With the Posies you played at churches and other places most rock bands aren’t playing.
Yeah, like empty office spaces, after hours retail, recording studios and some houses. This tour is continuing this them. I have a partner in booking these spaces, Tina Dunn, who has been finding even more spectacular places to play for this tour. There are a couple where I’ve never seen anything like it. On Saturday we played this plant nursery. This guy has a couple of acres in central San Diego, it’s mostly residential and business out there, and he has an oasis with plants and farm animals and he sells everything you need to grow food. Farmer Bill is his name and his family has a house they built in the middle of the nursery. They have a great vibe and have these seed beds in the back boxed in with railroad ties and they’re a foot high. They’re laid out in parallel rows and make natural seats over which they throw burlap sacks. Then you look up fifteen feet above you where there’s a slope, a little hill, with a flat area up there where you can set up. It’s weird because you’re fifteen feet up looking down on people four feet in front of you. It was strange and wonderful. On Monday we played this motorcycle repair place on Treasure Island. It was an old, industrial building built with thick, wooden beams. It was clean but had a gritty vibe. They put two work lights on the floor turned to not blind people sitting in front of us. We were back lit but no standard show lighting and that was really cool.
Do you find playing the environments affect the way you play?
I think it’s fairly consistent the way we play but I think it makes sure the audience knows this is something unique and will only happen once. I think that’s the subtext. I don’t know if we’ll ever play shows again in this configuration. The plan is to play the tour and put out some online tracks. It’s really just about coming and playing this music this time in a unique way, with a unique line up in a unique place.
Why did you want to work with these other guys in the band for a tour like this?
I’ve just been an admirer and I worked on Mercury Rev’s last album, contributing vocals, creating elaborate vocal landscapes, stacks of surreal vocal sounds. That’s the only way I know how to describe it. I really want ot make a distinction, especially with my solo work, that the power pop thing that comes up again and again my solo work is further away from it. It’s more an Americana jazz-o-sphere. I think if you lined up Lyle Lovett, Bill Frisell and some kind of Gershwin influence or something, that’s where I’m at. All my music has a spirituality to it that’s probably the thing that I’m getting at. The power pop genre isn’t particularly spiritual. It’s kind of a feel good kind of thing—light and romantic. Whereas there’s a gravitas to my solo work that I’ve put in there as well as spiritual, philosophical and scientific themes. I want to make sure people know that’s not power pop as I know it. Power pop isn’t a dirty word but it just doesn’t apply. People base their conception of what I do based on, shall we say, The Posies’ first album, which came out when I was a teenager thirty years ago. It would be silly to assume that I would be in the same place now that I was then with all the experiences that I’ve had and all the opportunities to grow. I’ve done my best to capitlize on growth as a person, a thinker and a writer.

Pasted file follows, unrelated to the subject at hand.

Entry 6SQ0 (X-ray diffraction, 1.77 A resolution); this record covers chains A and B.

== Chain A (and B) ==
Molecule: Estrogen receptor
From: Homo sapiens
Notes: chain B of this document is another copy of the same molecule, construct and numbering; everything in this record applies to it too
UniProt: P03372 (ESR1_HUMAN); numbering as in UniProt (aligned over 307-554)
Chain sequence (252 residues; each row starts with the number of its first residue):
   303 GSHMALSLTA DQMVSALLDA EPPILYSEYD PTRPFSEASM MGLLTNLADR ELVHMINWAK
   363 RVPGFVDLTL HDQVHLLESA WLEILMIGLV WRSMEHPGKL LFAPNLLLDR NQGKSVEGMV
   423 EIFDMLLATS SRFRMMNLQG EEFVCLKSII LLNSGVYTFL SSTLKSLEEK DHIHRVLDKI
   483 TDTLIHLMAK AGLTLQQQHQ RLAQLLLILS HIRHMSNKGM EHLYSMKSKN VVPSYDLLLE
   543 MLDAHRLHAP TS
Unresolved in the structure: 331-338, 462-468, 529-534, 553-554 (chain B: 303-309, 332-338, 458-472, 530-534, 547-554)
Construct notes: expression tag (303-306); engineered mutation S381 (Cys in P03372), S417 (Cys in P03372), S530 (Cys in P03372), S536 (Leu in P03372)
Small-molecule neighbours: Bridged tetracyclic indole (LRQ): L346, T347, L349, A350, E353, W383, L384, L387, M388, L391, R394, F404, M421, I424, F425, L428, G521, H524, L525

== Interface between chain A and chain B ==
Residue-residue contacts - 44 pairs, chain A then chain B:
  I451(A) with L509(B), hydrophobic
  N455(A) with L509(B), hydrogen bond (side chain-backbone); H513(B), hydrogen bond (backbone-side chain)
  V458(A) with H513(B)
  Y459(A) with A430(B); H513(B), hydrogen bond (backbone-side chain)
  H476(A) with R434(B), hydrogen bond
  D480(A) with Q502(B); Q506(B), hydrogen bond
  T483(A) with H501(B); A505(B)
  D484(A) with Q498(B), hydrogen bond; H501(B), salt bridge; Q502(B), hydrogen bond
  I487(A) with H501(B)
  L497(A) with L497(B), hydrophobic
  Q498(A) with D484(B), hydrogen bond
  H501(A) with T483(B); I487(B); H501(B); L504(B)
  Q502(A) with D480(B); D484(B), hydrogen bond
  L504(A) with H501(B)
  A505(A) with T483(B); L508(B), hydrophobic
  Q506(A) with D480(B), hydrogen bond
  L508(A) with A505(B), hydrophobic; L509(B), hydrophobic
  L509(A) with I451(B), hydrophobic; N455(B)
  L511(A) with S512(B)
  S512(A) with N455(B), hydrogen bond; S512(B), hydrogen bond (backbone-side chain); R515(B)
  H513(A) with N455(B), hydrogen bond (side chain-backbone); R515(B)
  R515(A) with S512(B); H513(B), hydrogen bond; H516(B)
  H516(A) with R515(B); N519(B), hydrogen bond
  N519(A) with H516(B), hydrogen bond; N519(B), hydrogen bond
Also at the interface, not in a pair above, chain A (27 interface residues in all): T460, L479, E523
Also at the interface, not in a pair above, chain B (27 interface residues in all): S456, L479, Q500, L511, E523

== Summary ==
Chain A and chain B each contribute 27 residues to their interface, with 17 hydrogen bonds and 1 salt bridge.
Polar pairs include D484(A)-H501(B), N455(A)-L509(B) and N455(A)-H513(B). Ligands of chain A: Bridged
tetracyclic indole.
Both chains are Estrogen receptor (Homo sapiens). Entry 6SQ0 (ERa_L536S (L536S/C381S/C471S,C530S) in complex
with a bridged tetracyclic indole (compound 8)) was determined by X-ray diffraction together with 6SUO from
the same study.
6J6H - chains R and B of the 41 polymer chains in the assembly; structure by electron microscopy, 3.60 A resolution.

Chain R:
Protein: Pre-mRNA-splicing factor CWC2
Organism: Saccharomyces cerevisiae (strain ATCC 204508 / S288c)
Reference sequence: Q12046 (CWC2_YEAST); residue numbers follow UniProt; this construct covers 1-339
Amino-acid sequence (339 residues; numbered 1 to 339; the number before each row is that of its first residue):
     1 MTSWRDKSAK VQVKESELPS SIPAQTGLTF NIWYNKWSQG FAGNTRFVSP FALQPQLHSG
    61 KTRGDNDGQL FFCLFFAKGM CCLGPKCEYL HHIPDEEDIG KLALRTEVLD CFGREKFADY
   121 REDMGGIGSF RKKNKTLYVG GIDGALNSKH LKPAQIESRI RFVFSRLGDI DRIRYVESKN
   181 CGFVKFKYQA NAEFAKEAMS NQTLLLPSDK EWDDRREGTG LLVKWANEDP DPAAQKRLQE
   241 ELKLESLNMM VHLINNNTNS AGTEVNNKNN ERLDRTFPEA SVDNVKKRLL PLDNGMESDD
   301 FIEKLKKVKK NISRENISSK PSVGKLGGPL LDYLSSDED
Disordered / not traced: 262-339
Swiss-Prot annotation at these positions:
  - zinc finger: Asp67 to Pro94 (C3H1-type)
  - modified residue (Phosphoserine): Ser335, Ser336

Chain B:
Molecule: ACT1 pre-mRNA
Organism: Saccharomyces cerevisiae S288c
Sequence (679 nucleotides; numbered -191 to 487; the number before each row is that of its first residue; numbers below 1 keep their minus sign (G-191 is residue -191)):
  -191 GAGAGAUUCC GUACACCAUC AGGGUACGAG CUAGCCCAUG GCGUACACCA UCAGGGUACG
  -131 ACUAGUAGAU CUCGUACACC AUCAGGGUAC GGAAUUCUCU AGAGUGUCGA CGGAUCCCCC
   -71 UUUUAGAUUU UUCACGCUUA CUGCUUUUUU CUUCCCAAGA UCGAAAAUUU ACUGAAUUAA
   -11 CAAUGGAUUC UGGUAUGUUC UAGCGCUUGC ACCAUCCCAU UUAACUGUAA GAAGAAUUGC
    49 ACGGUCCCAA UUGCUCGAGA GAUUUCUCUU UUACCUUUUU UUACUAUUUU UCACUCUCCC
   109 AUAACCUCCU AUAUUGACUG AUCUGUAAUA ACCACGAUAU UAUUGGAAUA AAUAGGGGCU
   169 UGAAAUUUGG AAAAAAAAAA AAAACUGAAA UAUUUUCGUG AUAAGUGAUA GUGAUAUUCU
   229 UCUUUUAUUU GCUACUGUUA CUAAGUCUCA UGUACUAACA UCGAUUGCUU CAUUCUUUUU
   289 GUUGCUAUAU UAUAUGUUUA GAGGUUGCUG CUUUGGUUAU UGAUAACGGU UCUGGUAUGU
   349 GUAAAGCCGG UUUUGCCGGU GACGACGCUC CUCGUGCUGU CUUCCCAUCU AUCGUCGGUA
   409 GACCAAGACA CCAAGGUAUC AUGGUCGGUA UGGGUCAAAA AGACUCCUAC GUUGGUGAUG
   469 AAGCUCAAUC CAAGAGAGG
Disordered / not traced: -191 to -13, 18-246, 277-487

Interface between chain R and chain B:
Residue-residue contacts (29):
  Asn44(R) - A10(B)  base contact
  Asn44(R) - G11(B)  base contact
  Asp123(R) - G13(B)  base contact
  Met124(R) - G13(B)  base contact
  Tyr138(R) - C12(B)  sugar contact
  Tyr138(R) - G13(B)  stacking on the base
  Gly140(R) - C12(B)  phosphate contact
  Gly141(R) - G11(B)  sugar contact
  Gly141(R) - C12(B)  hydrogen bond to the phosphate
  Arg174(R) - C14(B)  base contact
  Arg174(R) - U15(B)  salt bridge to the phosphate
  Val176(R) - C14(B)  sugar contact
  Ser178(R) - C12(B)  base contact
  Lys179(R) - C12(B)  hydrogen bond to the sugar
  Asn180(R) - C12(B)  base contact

I think Mercury Rev has a spiritual depth and has a hymnal aspect to their music that is also not what a [hardcore] power pop fan would choose or want. If I were on tour with Matthew Sweet and Tommy Keane, who are on tour together know, a power pop fan might think that’s the best thing ever. And they might be disappointed when they find that my solo work doesn’t really fit. I’d rather stop that argument in its tracks and say I’m out here in a more ethereal sound [as is the case with this tour]. Whether we play in a church or not, our sound has a cathedral-sized reverb on it at all times. There’s no drums so it’s more hymn-like than it is rock or pop. Three guitars, beautiful piano and four voices sometimes doing four-part harmonies. I said in a recent interview that it’s more like if Crosby, Stills & Nash were a shoegaze band and released albums on 4AD.
I’ve seen Mercury Rev a couple of times, not since December 2008, and it felt like a spiritual experience. It was transcendent and you felt like you were in a different place other than regular, mundane earth for the duration of the show.
Exactly. That’s how I feel about what they do and I think what I do as a solo artist is a little more earthy but the sentiments and the philosophy apply well to this lofty, otherworldly playing so it’s a good mix.
You were a member of one of the ultimate power pop bands with Big Star but there was always something otherworldly about their music, especially Third.
Precisely. And we open with “Nighttime.” It kind of sets the stage because you’ve probably not heard it the way we play it before. We all know it, we all sing on it and fans know Third. I think it really sets the tone for the evening.